She discussed the essentials in a teenager’s life, based on real teen-age experiences, not slumbook mottos and hifaluting ideals.

Balanced life

Valarie is gifted with exceptional intelligence, but that does not make her life dull and boring, contrary to what others think.

“I always believe in the perfect balance between academic and social life. Nakaka-dalawang movies ako sa isang week, at tsaka nakikipag inuman ako minsan.”

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Val added she has a number of loyal friends who stood by her during turbulent times, making her life quite an adventure.

Philip Cheng, a good friend of Val and an academic achiever himself, describes her as a “genius, mabait, and helpful.”

“Pag may alam siya sa lesson, talagang isini-share niya, hindi siya madamot.. She balances herself very well, beauty and brains talaga,” Cheng added.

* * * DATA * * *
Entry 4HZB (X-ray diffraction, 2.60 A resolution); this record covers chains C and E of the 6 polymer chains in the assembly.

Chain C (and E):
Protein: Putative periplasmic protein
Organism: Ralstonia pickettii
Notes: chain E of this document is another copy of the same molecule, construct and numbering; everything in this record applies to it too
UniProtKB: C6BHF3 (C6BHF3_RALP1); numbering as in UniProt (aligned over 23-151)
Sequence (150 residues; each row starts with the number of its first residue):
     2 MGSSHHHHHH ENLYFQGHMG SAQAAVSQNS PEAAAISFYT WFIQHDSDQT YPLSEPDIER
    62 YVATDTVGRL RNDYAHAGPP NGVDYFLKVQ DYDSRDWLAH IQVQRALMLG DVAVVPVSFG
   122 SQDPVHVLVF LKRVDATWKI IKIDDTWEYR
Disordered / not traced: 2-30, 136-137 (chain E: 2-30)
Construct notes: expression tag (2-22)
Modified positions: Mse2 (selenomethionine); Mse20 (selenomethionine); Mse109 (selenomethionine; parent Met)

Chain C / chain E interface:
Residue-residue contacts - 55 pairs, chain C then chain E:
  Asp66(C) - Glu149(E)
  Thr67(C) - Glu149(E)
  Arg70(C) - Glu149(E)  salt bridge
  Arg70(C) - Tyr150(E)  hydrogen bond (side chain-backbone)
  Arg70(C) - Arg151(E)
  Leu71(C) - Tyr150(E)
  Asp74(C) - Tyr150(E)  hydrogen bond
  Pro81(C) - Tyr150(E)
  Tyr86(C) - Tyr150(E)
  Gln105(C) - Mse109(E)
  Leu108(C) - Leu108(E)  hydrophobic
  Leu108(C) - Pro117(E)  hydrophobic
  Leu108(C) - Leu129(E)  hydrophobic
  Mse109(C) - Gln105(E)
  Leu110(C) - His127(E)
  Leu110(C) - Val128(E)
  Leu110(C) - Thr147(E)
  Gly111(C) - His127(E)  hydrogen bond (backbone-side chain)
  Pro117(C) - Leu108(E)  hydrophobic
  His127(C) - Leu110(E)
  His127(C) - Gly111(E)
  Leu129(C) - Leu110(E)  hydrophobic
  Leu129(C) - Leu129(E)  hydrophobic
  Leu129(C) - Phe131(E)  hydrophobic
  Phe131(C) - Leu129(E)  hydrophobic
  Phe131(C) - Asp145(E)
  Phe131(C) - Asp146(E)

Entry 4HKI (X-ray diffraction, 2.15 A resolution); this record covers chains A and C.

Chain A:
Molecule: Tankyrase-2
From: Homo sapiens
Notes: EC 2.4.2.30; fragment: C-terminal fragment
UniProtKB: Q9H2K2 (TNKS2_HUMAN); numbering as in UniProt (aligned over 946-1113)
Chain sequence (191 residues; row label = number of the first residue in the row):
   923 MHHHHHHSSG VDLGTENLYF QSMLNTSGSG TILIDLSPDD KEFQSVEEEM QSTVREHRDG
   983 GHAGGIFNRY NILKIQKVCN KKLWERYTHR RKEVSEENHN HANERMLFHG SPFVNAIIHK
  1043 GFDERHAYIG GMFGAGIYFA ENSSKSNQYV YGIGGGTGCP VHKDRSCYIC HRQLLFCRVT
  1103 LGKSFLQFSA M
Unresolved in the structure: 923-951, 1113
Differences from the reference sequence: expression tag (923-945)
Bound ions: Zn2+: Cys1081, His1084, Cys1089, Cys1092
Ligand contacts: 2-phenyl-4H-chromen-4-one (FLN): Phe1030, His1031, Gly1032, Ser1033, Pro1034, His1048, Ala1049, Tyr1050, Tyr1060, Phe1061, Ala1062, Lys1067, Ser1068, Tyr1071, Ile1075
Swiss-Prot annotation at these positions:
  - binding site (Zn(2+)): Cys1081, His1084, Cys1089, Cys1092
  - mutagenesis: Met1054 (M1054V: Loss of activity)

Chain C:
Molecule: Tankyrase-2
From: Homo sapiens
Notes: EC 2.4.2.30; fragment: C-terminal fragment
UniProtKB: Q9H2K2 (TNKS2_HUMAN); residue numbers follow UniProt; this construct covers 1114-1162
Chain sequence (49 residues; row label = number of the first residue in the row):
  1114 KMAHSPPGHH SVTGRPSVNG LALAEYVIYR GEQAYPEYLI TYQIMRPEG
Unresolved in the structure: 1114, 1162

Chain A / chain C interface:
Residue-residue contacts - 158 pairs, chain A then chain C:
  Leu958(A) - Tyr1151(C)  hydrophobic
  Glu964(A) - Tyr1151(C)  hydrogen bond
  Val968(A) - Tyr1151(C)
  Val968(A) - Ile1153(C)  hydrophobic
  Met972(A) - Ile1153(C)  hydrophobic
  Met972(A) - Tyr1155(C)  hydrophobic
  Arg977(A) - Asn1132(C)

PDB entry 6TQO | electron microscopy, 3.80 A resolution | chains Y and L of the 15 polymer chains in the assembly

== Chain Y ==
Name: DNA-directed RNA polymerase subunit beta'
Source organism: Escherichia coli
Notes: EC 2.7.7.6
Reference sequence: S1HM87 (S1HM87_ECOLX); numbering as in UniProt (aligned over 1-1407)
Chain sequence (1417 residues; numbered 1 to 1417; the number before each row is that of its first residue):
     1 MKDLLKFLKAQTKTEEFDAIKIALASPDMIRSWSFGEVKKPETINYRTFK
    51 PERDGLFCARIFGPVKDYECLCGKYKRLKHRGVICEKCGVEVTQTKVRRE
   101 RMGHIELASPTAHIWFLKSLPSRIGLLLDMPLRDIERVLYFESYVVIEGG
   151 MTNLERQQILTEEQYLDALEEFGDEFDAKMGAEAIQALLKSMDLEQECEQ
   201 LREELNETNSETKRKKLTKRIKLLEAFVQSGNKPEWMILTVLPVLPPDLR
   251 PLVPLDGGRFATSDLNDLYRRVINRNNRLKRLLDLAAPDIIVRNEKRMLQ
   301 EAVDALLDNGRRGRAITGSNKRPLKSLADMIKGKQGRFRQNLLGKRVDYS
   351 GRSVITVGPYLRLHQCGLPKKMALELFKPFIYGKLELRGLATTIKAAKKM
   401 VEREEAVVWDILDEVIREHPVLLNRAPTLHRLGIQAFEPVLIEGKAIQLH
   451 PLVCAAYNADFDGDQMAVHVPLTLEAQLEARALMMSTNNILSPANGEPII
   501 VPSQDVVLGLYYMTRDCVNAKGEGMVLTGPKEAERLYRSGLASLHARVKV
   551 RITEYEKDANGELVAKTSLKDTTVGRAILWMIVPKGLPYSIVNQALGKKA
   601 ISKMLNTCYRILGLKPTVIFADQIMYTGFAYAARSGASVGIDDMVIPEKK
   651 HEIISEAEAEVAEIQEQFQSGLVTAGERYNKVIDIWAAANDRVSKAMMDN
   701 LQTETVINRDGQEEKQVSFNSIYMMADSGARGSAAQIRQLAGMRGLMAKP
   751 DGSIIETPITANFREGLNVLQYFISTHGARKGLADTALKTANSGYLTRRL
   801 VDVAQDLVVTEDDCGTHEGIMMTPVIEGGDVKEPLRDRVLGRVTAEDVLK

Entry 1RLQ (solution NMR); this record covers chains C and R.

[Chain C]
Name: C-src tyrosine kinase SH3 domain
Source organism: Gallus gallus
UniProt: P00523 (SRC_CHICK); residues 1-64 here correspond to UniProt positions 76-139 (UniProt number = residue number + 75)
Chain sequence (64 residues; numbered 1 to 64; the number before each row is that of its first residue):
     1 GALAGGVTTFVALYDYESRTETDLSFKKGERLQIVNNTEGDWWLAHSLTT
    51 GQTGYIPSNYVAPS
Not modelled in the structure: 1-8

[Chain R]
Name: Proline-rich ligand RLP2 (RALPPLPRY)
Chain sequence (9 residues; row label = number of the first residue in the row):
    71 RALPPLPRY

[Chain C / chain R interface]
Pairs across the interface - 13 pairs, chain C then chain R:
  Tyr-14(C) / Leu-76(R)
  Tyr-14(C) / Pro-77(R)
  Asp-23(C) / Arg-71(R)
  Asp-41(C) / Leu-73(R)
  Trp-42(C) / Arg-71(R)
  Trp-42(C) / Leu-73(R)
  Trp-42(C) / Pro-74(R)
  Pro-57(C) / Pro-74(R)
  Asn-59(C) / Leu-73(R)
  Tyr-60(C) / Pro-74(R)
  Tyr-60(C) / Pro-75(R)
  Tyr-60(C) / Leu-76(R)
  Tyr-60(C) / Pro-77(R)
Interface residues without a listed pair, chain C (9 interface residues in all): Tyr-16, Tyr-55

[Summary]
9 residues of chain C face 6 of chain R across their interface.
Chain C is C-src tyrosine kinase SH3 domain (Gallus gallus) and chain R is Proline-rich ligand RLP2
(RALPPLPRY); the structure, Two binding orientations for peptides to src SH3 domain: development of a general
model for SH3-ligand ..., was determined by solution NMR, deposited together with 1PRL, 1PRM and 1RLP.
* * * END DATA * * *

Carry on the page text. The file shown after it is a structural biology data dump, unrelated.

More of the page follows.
Prof. Philipina Marcelo, Val’s laboratory supervisor, attests to her dynamic personality, both as a student and a friend.

“Nakakaiyak ako sa kanya. Napaka-transparent niya at madali siyang matantya. She’s not a nerd, napaka-balanced ng personality niya. She’s not afraid to show that she’s not a perfect person. But she’s trying very hard to perfect herself and be the best that she can be,” Prof. Marcelo said.

Marcelo added that Val’s bubbly character and energetic disposition encouraged her classmates to actively participate in class discussions, even during the dreaded Chemical Reaction Kinetics classes.

“She’s very noisy in class. But when the lesson starts, she really listens. She digests everything, and she thinks aloud. While I’m discussing and something pops out in her mind, sasabihin niya agad iyon.”

While most of her colleagues spend grueling hours memorizing solutions, Val emphasized time management as the key to a well-balanced life.